We're Interested To See How Helix Resources (ASX:HLX) Uses Its Cash Hoard To Grow

·4 min read

We can readily understand why investors are attracted to unprofitable companies. Indeed, Helix Resources (ASX:HLX) stock is up 144% in the last year, providing strong gains for shareholders. But while the successes are well known, investors should not ignore the very many unprofitable companies that simply burn through all their cash and collapse.

Given its strong share price performance, we think it's worthwhile for Helix Resources shareholders to consider whether its cash burn is concerning. For the purposes of this article, cash burn is the annual rate at which an unprofitable company spends cash to fund its growth; its negative free cash flow. First, we'll determine its cash runway by comparing its cash burn with its cash reserves.

See our latest analysis for Helix Resources

When Might Helix Resources Run Out Of Money?

A cash runway is defined as the length of time it would take a company to run out of money if it kept spending at its current rate of cash burn. When Helix Resources last reported its balance sheet in June 2021, it had zero debt and cash worth AU$5.4m. Importantly, its cash burn was AU$1.1m over the trailing twelve months. Therefore, from June 2021 it had 4.9 years of cash runway. There's no doubt that this is a reassuringly long runway. You can see how its cash balance has changed over time in the image below.

debt-equity-history-analysis
debt-equity-history-analysis

How Is Helix Resources' Cash Burn Changing Over Time?

Whilst it's great to see that Helix Resources has already begun generating revenue from operations, last year it only produced AU$201k, so we don't think it is generating significant revenue, at this point. As a result, we think it's a bit early to focus on the revenue growth, so we'll limit ourselves to looking at how the cash burn is changing over time. As it happens, the company's cash burn reduced by 19% over the last year, which suggests that management are maintaining a fairly steady rate of business development, albeit with a slight decrease in spending. Helix Resources makes us a little nervous due to its lack of substantial operating revenue. So we'd generally prefer stocks from this list of stocks that have analysts forecasting growth.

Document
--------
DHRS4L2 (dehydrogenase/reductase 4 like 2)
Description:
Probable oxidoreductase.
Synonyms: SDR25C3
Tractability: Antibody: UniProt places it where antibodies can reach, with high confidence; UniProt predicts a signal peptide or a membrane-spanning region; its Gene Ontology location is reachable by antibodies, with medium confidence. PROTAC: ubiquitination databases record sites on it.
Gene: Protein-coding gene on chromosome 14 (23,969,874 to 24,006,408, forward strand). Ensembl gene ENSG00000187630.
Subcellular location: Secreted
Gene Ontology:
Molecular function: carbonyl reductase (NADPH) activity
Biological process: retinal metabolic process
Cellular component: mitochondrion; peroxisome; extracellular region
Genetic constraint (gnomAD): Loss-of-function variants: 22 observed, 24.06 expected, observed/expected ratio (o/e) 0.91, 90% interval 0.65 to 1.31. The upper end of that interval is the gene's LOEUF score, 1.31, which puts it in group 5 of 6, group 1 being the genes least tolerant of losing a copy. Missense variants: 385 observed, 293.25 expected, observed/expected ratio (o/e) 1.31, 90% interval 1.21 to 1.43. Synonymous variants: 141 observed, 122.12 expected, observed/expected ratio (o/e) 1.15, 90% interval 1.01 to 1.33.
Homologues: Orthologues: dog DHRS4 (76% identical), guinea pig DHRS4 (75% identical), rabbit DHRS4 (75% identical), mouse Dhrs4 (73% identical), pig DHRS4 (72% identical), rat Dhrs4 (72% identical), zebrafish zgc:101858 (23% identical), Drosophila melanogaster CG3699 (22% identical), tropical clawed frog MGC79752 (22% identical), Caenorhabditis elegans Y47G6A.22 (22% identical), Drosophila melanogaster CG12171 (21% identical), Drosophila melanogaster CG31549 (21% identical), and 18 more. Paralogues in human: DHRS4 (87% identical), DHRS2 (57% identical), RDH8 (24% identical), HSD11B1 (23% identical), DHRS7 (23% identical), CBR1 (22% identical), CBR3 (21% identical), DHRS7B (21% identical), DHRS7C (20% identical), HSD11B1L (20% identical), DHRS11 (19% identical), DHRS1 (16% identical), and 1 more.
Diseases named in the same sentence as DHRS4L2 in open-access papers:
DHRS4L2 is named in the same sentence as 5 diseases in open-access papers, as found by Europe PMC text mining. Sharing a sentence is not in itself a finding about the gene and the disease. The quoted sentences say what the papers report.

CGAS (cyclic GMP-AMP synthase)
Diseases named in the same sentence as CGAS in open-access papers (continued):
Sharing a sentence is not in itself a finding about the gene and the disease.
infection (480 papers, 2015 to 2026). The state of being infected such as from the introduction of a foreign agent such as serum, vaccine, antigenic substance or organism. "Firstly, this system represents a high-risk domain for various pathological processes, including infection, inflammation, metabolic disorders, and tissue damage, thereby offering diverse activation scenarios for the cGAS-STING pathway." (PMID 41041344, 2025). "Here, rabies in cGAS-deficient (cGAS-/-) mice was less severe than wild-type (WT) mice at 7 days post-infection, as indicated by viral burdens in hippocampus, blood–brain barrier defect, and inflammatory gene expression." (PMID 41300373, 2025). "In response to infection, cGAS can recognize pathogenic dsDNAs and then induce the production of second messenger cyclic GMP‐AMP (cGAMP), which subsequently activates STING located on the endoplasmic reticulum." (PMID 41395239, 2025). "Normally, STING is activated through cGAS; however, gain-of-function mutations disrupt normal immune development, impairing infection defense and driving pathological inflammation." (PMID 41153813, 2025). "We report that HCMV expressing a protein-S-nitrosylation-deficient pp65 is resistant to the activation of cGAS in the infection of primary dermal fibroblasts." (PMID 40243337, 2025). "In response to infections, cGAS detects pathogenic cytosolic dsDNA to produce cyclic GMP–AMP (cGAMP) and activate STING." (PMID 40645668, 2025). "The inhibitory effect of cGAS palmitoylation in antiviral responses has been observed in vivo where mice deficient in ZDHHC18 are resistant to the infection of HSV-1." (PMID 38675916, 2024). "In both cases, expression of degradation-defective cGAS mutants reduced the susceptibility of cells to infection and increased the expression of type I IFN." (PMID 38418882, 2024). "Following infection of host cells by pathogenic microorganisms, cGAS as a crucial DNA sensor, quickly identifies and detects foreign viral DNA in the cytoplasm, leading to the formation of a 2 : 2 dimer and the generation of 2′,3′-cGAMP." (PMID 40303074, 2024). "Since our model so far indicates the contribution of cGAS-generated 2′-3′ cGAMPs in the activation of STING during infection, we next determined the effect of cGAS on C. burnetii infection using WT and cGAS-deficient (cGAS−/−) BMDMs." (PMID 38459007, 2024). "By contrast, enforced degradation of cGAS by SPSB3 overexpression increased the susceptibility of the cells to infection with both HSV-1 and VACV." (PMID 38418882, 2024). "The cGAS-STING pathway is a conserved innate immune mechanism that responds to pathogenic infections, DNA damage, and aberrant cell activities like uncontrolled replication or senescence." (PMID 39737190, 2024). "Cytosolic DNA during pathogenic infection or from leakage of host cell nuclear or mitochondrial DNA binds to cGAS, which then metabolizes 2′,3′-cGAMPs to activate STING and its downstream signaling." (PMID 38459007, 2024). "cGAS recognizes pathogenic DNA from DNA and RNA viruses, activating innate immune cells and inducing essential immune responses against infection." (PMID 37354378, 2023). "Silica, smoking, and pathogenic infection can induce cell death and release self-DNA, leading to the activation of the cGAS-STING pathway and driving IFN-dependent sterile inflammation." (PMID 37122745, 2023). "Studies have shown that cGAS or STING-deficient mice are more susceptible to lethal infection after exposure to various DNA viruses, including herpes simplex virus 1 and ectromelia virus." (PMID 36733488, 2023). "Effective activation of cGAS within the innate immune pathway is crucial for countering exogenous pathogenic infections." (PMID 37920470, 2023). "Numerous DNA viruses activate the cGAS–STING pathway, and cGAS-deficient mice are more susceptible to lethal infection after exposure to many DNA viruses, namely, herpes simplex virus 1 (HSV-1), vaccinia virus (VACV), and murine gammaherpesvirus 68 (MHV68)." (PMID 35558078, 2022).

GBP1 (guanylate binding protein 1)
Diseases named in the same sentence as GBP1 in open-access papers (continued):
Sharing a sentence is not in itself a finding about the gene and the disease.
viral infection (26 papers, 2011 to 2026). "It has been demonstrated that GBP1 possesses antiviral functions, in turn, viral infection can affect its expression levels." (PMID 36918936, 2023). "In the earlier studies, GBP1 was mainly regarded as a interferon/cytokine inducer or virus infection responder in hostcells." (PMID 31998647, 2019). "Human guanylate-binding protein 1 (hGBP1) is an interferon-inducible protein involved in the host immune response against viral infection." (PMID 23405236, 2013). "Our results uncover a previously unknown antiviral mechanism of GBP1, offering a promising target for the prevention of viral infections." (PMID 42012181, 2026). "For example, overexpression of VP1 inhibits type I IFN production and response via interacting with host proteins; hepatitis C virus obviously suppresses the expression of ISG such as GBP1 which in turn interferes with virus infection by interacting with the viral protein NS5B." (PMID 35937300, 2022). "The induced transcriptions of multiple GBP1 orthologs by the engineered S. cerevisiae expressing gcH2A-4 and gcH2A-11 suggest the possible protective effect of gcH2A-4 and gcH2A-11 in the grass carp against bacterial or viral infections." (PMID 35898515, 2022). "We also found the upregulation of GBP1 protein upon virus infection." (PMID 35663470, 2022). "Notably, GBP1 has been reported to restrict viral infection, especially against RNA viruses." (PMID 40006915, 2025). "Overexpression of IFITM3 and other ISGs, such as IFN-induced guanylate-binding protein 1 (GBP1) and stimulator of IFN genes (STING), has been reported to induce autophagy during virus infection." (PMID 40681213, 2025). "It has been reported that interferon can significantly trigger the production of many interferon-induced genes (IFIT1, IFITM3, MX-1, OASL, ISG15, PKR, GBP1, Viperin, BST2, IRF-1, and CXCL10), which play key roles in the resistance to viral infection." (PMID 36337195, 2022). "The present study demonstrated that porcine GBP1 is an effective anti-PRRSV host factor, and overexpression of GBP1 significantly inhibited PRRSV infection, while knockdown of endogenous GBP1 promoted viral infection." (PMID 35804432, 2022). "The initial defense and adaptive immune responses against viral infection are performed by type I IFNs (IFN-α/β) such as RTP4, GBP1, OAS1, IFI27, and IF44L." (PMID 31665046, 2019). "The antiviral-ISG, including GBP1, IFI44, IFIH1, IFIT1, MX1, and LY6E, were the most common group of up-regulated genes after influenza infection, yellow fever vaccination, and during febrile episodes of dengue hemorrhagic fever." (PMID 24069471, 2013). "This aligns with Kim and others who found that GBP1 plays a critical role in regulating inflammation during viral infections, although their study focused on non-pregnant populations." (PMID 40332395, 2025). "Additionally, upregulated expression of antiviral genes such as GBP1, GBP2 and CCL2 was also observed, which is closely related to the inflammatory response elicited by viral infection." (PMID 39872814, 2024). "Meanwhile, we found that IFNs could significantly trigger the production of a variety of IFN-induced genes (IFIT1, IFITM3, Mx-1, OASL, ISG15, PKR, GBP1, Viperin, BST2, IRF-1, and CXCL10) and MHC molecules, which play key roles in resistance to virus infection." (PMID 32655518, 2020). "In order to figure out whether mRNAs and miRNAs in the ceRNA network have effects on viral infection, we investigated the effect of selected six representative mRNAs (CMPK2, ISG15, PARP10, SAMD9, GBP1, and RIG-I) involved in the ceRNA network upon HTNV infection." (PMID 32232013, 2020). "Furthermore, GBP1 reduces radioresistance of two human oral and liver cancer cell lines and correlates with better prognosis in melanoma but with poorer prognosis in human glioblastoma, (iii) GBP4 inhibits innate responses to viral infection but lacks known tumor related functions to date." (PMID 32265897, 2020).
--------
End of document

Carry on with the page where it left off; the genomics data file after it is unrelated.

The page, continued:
How Easily Can Helix Resources Raise Cash?

Even though it has reduced its cash burn recently, shareholders should still consider how easy it would be for Helix Resources to raise more cash in the future. Issuing new shares, or taking on debt, are the most common ways for a listed company to raise more money for its business. One of the main advantages held by publicly listed companies is that they can sell shares to investors to raise cash and fund growth. We can compare a company's cash burn to its market capitalisation to get a sense for how many new shares a company would have to issue to fund one year's operations.

Since it has a market capitalisation of AU$28m, Helix Resources' AU$1.1m in cash burn equates to about 4.0% of its market value. That's a low proportion, so we figure the company would be able to raise more cash to fund growth, with a little dilution, or even to simply borrow some money.

How Risky Is Helix Resources' Cash Burn Situation?

As you can probably tell by now, we're not too worried about Helix Resources' cash burn. In particular, we think its cash runway stands out as evidence that the company is well on top of its spending. On this analysis its cash burn reduction was its weakest feature, but we are not concerned about it. After taking into account the various metrics mentioned in this report, we're pretty comfortable with how the company is spending its cash, as it seems on track to meet its needs over the medium term. On another note, Helix Resources has 4 warning signs (and 2 which make us uncomfortable) we think you should know about.

Of course, you might find a fantastic investment by looking elsewhere. So take a peek at this free list of interesting companies, and this list of stocks growth stocks (according to analyst forecasts)

This article by Simply Wall St is general in nature. We provide commentary based on historical data and analyst forecasts only using an unbiased methodology and our articles are not intended to be financial advice. It does not constitute a recommendation to buy or sell any stock, and does not take account of your objectives, or your financial situation. We aim to bring you long-term focused analysis driven by fundamental data. Note that our analysis may not factor in the latest price-sensitive company announcements or qualitative material. Simply Wall St has no position in any stocks mentioned.

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